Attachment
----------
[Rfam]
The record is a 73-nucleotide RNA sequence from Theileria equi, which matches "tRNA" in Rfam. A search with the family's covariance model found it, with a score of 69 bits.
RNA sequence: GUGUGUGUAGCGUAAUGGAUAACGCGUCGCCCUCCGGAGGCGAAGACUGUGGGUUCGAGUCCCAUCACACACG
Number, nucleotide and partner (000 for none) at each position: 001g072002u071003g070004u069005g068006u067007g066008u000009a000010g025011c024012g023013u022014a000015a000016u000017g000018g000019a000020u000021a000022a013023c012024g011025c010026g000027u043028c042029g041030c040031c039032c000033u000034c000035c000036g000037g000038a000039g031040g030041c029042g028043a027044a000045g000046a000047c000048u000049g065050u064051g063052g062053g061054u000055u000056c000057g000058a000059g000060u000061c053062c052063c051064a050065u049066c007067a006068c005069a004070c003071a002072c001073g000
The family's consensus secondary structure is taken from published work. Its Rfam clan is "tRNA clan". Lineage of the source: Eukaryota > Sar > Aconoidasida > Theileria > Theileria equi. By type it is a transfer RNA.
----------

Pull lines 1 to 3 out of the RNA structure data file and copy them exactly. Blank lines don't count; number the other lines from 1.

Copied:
[Rfam]
The record is a 73-nucleotide RNA sequence from Theileria equi, which matches "tRNA" in Rfam. A search with the family's covariance model found it, with a score of 69 bits.
RNA sequence: GUGUGUGUAGCGUAAUGGAUAACGCGUCGCCCUCCGGAGGCGAAGACUGUGGGUUCGAGUCCCAUCACACACG